NASA’s Webb Space Telescope Captures Stunning Image of Newborn Star
Astronomers at NASA have used the Near Infrared Camera (NIRCam) instrument of the Webb Space Telescope (JWST) to photograph the newborn star HH 797 in its “infancy.” Located 1,000 light-years from Earth, the Herbig-Haro Object 797 (HH 797) is seen in the lower half of the image, near the young open star cluster IC 348.
HH objects are nebula-like formations in the universe that are formed from newborn stars. These stars continuously eject gas at high speeds, resulting in violent collisions with gas and dust clouds around them, creating light. The newly captured image shows the protostar ejecting high-speed stellar winds that collide with nearby dust and gas, creating a spectacular display of cosmic interactions.
Previous ground-based observations revealed that the cold molecular gas associated with HH 797 shows a gradient, with red-shifted gas located in the south and blue-shifted gas in the north. Additionally, the image from the Webb telescope shows that what was once thought to be a single outflow is actually composed of two nearly parallel outflows with their own series of shock waves, explaining the speed asymmetry of the gas.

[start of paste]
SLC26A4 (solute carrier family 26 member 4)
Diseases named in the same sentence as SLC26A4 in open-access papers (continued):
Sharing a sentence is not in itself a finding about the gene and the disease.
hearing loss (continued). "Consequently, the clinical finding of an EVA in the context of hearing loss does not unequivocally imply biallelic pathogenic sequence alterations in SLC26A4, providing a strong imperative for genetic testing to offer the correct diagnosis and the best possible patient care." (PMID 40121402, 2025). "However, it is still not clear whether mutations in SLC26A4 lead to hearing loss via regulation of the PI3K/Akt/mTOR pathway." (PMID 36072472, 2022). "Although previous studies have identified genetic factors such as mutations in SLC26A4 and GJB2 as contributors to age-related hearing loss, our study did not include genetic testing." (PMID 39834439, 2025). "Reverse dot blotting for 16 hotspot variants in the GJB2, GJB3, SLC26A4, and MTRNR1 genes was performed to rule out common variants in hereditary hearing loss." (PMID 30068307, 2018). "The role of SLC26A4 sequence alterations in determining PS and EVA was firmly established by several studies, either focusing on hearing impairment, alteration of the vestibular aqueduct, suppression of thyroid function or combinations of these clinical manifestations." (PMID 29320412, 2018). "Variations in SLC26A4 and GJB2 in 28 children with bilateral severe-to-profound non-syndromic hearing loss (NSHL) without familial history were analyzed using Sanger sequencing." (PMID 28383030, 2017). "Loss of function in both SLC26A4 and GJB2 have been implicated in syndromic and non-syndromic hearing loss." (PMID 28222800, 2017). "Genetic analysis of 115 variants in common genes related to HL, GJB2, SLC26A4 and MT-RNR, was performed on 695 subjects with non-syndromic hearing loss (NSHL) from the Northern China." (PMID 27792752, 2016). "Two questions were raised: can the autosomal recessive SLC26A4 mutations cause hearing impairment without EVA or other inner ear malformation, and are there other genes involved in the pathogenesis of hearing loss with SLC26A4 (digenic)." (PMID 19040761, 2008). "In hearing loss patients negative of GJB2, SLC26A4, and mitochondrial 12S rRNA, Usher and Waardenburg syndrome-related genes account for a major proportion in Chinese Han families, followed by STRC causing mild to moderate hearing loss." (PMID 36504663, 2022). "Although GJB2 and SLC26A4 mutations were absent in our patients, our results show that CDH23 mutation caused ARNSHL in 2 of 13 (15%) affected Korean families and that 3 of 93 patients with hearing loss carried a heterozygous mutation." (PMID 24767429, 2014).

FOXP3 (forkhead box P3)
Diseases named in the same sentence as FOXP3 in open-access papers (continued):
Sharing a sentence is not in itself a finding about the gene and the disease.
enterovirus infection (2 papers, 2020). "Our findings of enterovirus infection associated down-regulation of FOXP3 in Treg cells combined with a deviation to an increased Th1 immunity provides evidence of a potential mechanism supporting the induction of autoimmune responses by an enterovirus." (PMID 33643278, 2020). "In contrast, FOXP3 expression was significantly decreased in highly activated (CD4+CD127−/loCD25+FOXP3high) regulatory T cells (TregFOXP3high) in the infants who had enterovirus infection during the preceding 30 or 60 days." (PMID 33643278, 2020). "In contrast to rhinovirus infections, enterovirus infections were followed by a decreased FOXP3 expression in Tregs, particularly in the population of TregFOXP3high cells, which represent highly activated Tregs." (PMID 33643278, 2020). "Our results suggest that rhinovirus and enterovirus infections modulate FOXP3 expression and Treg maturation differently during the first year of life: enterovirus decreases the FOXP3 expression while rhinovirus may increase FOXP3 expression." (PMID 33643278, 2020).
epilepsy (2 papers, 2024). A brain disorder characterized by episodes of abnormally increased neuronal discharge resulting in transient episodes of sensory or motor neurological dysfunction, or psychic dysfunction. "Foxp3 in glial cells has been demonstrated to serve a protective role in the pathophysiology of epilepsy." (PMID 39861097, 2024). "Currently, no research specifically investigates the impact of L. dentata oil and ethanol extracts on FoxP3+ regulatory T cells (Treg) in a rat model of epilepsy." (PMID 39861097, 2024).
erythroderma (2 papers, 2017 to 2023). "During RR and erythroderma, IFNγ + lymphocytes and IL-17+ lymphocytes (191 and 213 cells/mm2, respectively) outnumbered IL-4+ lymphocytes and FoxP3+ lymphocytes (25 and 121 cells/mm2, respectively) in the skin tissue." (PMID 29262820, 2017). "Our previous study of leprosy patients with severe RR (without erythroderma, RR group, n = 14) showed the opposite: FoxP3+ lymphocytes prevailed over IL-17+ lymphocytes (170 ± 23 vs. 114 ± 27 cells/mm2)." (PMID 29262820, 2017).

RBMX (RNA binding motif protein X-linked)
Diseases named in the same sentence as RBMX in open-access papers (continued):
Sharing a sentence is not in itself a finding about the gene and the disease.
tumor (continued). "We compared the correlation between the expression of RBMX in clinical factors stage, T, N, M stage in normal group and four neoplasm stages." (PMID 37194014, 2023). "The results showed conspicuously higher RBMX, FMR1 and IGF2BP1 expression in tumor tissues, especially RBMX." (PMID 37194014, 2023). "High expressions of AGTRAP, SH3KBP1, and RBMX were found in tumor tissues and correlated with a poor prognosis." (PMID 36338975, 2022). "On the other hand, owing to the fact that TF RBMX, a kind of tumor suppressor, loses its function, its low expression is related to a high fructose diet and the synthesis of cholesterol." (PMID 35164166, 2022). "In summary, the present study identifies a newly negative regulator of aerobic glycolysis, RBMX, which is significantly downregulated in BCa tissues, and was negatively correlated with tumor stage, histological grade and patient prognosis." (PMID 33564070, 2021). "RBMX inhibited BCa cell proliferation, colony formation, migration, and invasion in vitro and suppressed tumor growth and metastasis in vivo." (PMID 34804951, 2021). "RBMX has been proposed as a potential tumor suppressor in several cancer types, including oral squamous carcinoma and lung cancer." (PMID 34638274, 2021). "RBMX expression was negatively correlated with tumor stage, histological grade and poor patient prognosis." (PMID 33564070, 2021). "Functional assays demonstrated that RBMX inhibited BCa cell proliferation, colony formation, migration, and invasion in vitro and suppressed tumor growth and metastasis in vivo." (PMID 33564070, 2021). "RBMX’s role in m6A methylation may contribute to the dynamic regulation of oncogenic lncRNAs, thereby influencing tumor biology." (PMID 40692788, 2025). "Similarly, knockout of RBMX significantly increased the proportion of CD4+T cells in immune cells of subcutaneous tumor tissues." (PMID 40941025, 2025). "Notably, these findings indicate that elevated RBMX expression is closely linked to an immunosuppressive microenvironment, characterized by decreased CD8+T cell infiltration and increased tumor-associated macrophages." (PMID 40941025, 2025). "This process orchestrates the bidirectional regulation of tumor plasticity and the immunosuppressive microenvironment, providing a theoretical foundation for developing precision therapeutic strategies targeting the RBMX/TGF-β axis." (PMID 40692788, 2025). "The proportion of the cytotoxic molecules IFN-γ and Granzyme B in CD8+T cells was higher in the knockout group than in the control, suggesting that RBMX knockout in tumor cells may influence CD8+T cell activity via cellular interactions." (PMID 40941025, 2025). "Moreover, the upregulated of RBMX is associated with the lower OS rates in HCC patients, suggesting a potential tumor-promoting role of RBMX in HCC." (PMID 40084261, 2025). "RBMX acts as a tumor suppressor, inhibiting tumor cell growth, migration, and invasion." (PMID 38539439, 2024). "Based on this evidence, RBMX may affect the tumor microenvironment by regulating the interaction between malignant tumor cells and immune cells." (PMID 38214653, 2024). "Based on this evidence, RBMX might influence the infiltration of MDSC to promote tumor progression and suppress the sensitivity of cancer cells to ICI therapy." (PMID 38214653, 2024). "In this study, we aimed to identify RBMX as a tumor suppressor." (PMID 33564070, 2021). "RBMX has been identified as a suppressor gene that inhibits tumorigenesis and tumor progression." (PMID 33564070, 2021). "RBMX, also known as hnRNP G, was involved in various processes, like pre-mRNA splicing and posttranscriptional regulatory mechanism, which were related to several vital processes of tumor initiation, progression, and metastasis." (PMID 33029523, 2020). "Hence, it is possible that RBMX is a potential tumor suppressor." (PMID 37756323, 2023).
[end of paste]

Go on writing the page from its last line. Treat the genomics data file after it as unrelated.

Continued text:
The higher-resolution image also revealed that HH 797 is not a single star, but a binary star, located in a small dark region at the lower right of the center. The detailed observations and stunning image captured by the Webb Space Telescope provide new insights into the formation and behavior of newborn stars and their surroundings.
The use of the NIRCam instrument has allowed astronomers to capture this remarkable snapshot of a newborn star in its early stages, shedding light on the complex processes involved in the birth and evolution of stars in the universe. The discovery and detailed analysis of HH 797 will contribute to our understanding of the formation and dynamics of young stars and their surrounding environments.